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Marine Corps Base Camp Pendleton

"The West Coast's Premier Fleet Marine Force Training Base"

MCI-West, Camp Pendleton conducts Exercise Semper Durus 2015

By Marine Corps Base Camp Pendleton Public Affairs | Marine Corps Base Camp Pendleton | June 19, 2015


Marine Corps Base Camp Pendleton conducted Exercise Semper Durus, a full-scale base Force Protection exercise, June 15 – 19.

Semper Durus is a regional command post exercise and is comprised of a series of field training scenarios designed to improve regional command and control, enhance interagency coordination, and improve installation capabilities to respond to, and recover from, a crisis event and validate the installation mission assurance all-hazard plan.

"Marine Corps Installations – West has a mission to protect and support our operational forces and families,” said Col. Gregory Martin, assistant chief of staff for operations, exercises and plans. “There are numerous threats that we train and exercise so that when the time comes, we are ready, willing and able to perform that mission.”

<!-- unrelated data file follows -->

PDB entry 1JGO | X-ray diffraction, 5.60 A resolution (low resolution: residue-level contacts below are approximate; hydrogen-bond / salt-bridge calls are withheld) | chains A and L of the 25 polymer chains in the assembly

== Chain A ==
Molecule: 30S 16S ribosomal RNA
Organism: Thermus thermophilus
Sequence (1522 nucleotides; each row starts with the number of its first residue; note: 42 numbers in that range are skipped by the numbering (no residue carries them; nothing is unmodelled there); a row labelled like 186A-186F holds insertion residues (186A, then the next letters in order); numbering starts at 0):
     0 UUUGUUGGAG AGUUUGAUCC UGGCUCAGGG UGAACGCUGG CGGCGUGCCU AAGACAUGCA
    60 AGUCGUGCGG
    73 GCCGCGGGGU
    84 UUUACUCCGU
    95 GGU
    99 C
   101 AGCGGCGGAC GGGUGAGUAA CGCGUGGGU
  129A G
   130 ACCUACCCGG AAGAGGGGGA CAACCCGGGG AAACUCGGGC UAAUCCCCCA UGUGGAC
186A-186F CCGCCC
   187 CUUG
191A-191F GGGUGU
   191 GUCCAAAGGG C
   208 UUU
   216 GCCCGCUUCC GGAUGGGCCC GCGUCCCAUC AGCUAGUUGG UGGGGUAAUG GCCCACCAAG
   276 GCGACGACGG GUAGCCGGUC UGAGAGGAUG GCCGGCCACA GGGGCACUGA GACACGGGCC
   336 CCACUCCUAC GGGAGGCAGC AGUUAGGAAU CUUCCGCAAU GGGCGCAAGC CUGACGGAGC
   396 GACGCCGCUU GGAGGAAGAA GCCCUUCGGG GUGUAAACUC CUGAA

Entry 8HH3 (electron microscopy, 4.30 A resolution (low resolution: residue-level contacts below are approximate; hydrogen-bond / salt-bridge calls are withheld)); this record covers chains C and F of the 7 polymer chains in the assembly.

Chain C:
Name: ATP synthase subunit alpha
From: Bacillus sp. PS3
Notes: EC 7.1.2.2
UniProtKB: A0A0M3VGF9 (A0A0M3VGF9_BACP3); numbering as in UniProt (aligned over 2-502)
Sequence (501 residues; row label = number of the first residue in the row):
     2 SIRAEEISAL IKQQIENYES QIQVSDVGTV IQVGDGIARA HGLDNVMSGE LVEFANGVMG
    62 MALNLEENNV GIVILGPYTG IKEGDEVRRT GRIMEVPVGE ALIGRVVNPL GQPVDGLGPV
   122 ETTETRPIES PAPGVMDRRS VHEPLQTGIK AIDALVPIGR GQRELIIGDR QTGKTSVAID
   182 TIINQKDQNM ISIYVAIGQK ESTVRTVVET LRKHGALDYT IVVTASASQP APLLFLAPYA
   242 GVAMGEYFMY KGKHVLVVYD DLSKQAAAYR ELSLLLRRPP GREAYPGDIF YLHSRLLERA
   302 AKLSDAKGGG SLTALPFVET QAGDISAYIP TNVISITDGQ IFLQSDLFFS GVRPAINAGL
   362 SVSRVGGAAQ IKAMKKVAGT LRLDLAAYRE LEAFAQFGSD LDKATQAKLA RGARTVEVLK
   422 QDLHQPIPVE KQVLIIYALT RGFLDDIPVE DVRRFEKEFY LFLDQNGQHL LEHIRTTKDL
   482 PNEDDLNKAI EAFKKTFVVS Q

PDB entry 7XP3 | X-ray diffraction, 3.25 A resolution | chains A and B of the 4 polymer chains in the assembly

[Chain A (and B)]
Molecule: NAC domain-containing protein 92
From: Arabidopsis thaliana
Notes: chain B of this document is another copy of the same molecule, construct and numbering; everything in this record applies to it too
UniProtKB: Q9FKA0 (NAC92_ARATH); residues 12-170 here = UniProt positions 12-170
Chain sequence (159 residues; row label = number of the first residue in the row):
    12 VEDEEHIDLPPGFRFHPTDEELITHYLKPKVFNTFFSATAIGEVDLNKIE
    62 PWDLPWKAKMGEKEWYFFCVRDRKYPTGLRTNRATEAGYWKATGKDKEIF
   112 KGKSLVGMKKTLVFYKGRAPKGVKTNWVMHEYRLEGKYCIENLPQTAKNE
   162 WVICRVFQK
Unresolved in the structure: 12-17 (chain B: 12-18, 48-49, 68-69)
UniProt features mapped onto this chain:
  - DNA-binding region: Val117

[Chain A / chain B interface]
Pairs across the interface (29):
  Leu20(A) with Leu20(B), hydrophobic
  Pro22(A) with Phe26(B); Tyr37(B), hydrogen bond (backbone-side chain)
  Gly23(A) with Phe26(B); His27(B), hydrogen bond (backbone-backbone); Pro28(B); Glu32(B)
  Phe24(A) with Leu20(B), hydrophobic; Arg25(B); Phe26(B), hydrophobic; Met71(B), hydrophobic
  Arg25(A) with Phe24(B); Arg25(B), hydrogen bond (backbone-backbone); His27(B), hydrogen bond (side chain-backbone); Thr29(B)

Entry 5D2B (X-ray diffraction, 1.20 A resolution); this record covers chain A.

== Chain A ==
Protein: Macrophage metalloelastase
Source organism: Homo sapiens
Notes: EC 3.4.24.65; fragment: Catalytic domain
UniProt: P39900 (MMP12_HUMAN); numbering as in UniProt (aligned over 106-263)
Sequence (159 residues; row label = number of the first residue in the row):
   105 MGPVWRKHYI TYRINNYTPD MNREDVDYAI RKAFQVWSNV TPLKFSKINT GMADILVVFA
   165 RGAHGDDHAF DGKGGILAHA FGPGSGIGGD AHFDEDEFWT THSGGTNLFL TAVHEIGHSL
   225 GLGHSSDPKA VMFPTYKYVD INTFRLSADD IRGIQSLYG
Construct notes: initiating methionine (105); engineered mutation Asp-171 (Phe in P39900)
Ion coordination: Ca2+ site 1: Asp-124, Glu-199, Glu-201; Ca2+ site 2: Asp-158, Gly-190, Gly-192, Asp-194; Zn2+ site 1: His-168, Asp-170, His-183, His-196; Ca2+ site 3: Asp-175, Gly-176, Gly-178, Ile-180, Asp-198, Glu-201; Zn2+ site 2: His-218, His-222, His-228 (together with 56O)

Leadership established an Emergency Operations Center on base which responded to numerous simulated threats throughout the exercise, such as a hazardous materials contamination, an active shooter and various command and control challenges.

“The training is vital to maintaining constant readiness for any crisis,” said Cpl. Riley Millar, corporal of the guard for 21 Area during an active shooter exercise. “This exercise brings together all our training and enables us to prepare for the worst-case scenarios, and that is crucial to saving as many lives as possible when these situations come up.”

In addition to base units such as the 21 Area Guard, the Provost Marshal’s Office and the Naval Criminal Investigative Service, other military and civilian organizations came together to react to the scenarios.

The Camp Pendleton Fire Department, the San Diego County Environmental Health Department, and the U.S. Army’s 9th Civil Support Team also contributed to the exercise in an effort to increase interoperability between the groups.

“The exercise provided individual skills training and increased the coordination for the groups involved,” said Tom Kircher, regional Chemical Biological Radiological Nuclear Explosive protection officer. “Increased interoperability and proficiency means we’re able to respond more effectively to real-world threats.”